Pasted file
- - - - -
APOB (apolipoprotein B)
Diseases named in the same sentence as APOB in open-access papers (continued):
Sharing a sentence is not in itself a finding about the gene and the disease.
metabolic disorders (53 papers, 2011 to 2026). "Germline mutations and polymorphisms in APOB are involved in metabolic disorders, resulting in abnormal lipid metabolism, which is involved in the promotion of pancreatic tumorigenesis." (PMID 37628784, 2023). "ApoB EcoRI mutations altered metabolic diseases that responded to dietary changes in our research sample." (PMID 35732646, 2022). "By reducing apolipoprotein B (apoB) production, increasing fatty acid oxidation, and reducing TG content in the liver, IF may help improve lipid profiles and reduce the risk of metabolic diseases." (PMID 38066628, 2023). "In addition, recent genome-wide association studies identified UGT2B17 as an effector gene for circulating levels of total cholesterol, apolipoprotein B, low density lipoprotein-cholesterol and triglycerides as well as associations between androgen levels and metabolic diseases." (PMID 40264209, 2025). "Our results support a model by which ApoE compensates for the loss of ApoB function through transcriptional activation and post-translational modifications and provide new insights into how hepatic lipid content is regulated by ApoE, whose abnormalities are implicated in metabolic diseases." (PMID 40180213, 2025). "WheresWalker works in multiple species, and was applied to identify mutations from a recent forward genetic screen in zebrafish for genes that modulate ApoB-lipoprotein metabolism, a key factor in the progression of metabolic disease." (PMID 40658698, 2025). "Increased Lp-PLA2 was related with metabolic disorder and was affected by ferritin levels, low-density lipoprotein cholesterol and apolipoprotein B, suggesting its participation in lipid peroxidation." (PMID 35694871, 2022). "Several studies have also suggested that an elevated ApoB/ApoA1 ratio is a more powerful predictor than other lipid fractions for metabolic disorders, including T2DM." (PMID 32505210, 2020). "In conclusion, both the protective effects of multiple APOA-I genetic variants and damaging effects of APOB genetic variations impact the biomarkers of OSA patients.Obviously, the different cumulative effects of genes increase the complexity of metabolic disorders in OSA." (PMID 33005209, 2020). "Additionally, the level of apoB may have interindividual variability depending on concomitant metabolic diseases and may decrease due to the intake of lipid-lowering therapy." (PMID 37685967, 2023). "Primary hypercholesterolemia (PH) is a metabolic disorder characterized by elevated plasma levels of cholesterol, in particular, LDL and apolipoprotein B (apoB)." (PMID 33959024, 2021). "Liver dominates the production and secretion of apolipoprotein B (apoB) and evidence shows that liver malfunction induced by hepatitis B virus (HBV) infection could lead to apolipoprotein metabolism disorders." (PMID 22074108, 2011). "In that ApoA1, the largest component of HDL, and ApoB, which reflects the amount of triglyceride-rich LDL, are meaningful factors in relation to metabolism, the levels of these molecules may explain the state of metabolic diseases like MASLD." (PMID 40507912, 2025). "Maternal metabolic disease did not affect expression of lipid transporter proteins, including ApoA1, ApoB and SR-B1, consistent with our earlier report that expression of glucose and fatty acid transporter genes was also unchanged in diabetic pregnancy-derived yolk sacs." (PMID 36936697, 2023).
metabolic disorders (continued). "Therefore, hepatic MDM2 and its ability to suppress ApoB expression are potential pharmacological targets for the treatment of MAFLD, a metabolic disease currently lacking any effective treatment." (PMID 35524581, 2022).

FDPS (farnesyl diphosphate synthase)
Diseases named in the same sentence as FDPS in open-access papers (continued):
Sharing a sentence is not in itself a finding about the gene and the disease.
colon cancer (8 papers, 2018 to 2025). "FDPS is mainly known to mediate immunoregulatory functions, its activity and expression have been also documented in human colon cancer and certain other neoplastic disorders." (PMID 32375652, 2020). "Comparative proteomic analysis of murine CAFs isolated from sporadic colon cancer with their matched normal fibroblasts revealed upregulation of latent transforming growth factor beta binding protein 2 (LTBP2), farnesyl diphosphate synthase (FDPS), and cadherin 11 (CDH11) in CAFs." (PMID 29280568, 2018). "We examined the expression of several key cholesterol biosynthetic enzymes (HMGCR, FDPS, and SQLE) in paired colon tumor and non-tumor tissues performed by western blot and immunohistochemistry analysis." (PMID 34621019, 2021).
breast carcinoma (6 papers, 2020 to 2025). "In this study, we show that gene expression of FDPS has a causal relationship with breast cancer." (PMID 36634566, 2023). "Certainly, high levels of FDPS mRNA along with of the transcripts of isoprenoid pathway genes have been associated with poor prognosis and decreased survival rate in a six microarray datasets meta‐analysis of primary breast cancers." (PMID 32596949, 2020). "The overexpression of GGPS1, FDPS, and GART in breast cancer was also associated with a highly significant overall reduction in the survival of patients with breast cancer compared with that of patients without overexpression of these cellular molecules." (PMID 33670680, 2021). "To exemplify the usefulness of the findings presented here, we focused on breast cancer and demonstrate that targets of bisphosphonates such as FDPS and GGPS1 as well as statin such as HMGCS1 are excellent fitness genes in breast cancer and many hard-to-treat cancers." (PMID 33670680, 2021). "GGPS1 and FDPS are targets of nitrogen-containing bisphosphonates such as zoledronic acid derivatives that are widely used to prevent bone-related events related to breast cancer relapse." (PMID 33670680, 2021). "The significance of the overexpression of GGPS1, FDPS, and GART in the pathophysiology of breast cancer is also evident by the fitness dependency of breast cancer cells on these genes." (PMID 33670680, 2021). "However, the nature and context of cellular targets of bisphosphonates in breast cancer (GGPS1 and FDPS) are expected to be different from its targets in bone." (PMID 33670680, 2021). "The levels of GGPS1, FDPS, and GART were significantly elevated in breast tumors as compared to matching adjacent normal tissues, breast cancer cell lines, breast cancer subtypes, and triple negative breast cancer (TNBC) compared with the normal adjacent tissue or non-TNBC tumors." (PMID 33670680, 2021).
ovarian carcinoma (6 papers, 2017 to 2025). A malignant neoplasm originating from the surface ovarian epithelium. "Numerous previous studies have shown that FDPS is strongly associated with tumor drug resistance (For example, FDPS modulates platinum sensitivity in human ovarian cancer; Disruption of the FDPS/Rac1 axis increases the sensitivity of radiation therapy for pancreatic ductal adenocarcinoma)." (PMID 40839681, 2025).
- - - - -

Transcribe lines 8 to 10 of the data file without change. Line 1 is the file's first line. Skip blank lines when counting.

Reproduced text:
Sharing a sentence is not in itself a finding about the gene and the disease.
colon cancer (8 papers, 2018 to 2025). "FDPS is mainly known to mediate immunoregulatory functions, its activity and expression have been also documented in human colon cancer and certain other neoplastic disorders." (PMID 32375652, 2020). "Comparative proteomic analysis of murine CAFs isolated from sporadic colon cancer with their matched normal fibroblasts revealed upregulation of latent transforming growth factor beta binding protein 2 (LTBP2), farnesyl diphosphate synthase (FDPS), and cadherin 11 (CDH11) in CAFs." (PMID 29280568, 2018). "We examined the expression of several key cholesterol biosynthetic enzymes (HMGCR, FDPS, and SQLE) in paired colon tumor and non-tumor tissues performed by western blot and immunohistochemistry analysis." (PMID 34621019, 2021).
breast carcinoma (6 papers, 2020 to 2025). "In this study, we show that gene expression of FDPS has a causal relationship with breast cancer." (PMID 36634566, 2023). "Certainly, high levels of FDPS mRNA along with of the transcripts of isoprenoid pathway genes have been associated with poor prognosis and decreased survival rate in a six microarray datasets meta‐analysis of primary breast cancers." (PMID 32596949, 2020). "The overexpression of GGPS1, FDPS, and GART in breast cancer was also associated with a highly significant overall reduction in the survival of patients with breast cancer compared with that of patients without overexpression of these cellular molecules." (PMID 33670680, 2021). "To exemplify the usefulness of the findings presented here, we focused on breast cancer and demonstrate that targets of bisphosphonates such as FDPS and GGPS1 as well as statin such as HMGCS1 are excellent fitness genes in breast cancer and many hard-to-treat cancers." (PMID 33670680, 2021). "GGPS1 and FDPS are targets of nitrogen-containing bisphosphonates such as zoledronic acid derivatives that are widely used to prevent bone-related events related to breast cancer relapse." (PMID 33670680, 2021). "The significance of the overexpression of GGPS1, FDPS, and GART in the pathophysiology of breast cancer is also evident by the fitness dependency of breast cancer cells on these genes." (PMID 33670680, 2021). "However, the nature and context of cellular targets of bisphosphonates in breast cancer (GGPS1 and FDPS) are expected to be different from its targets in bone." (PMID 33670680, 2021). "The levels of GGPS1, FDPS, and GART were significantly elevated in breast tumors as compared to matching adjacent normal tissues, breast cancer cell lines, breast cancer subtypes, and triple negative breast cancer (TNBC) compared with the normal adjacent tissue or non-TNBC tumors." (PMID 33670680, 2021).